Effects of Earlier Sea Ice Breakup on Survival and Population Size of Polar Bears in Western Hudson Bay

@inproceedings{Regehr2007EffectsOE,
  title={Effects of Earlier Sea Ice Breakup on Survival and Population Size of Polar Bears in Western Hudson Bay},
  author={Eric V. Regehr and Nicholas J. Lunn and Steven C. Amstrup and Ian Stirling},
  year={2007}
}
Abstract Some of the most pronounced ecological responses to climatic warming are expected to occur in polar marine regions, where temperature increases have been the greatest and sea ice provides a sensitive mechanism by which climatic conditions affect sympagic (i.e., with ice) species. Population-level effects of climatic change, however, remain difficult to quantify. We used a flexible extension of Cormack–Jolly–Seber capture–recapture models to estimate population size and survival for… 
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TLDR
Investigation of the population dynamics of polar bears in the southern Beaufort Sea from 2001 to 2010 suggests that factors other than sea ice can influence survival, and refined understanding of the ecological mechanisms underlying polar bear population dynamics is necessary.
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TLDR
The effects of sea ice loss on polar bears in the southern Beaufort Sea may apply to polar bear populations in other portions of the polar basin that have similar sea ice dynamics and have experienced similar, or more severe, sea ice declines.
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TLDR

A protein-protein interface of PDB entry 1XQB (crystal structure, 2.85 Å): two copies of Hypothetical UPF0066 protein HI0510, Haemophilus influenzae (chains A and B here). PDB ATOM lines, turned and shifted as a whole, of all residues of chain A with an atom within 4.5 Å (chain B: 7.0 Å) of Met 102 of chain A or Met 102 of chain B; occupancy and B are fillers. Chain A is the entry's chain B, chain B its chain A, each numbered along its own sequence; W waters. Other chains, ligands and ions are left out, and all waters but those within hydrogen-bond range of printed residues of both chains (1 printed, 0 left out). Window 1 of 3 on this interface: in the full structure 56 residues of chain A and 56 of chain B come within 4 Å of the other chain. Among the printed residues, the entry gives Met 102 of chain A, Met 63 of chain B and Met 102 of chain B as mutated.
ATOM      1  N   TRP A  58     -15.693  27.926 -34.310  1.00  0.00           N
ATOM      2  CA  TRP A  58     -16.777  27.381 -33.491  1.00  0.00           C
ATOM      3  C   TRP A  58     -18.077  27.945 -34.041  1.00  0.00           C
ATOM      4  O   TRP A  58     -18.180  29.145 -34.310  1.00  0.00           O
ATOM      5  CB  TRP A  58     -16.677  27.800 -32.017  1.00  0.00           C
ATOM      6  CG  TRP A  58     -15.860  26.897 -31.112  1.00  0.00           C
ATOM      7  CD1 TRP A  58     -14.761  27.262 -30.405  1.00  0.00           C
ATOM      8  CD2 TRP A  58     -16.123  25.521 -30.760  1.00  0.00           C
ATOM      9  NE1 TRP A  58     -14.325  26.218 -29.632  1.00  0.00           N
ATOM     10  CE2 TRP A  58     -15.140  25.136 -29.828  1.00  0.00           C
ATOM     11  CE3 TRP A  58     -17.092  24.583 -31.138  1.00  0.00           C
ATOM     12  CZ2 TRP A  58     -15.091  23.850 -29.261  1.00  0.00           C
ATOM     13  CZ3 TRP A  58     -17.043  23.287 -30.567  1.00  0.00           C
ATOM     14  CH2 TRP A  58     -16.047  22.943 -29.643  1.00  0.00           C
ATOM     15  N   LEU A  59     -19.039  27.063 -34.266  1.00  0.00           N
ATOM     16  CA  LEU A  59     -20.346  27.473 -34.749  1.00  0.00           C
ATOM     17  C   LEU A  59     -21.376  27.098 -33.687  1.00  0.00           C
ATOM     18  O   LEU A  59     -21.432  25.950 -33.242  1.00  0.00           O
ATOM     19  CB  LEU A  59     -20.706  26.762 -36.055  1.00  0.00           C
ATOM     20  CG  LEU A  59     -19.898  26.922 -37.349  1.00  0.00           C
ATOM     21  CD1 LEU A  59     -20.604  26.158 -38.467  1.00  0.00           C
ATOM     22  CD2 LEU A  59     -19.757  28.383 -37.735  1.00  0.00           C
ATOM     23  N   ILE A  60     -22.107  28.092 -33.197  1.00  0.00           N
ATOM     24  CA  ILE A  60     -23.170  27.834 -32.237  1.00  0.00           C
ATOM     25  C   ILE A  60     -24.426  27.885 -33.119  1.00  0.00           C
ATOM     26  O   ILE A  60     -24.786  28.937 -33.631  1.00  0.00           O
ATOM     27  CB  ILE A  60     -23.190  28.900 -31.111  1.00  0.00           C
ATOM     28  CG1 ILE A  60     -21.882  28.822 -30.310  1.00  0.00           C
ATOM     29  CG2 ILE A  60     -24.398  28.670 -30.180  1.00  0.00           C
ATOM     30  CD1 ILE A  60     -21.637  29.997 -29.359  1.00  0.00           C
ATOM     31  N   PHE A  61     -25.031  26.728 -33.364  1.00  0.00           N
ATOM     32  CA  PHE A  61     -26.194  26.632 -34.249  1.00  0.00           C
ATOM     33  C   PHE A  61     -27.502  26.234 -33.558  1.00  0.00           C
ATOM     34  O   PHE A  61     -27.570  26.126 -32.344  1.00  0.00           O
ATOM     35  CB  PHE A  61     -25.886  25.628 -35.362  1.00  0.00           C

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Home range size was predicted by season, ice break-up date, and individual in a multiple regression, though R2 was low, and solitary females had smaller home ranges and were closer to land compared to females with offspring.
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TLDR
Evidence that documents how loss of sea ice negatively affects polar bears' long-term survival is summarized, with quantifiable negative effects being documented first in the more southerly subpopulations, such as those in Hudson Bay or the southern Beaufort Sea.
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TLDR
Results indicate that multi-decadal loss of sea ice has resulted in shifts in polar bear habitat use in EG, and there was a statistically significant and stronger winter preference in the 2000s for adult females to select for higher sea ice concentrations.
Re-assessing abundance of Southern Hudson Bay polar bears by aerial survey: effects of climate change at the southern edge of the range
The Southern Hudson Bay polar bear (Ursus maritimus Phipps, 1774) subpopulation is considered stable, but conflicting evidence lends uncertainty to that designation. Capture–recapture studies
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Until recently, the sea ice habitat of polar bears was understood to be variable, but environ- mental variability was considered to be cyclic or random, rather than progressive. Harvested populations
Variation in the response of an Arctic top predator experiencing habitat loss: feeding and reproductive ecology of two polar bear populations
TLDR
Higher biological productivity and prey availability in the CS relative to the SB, and a shorter recent history of reduced sea ice habitat, may explain the maintenance of condition and recruitment of CS bears.
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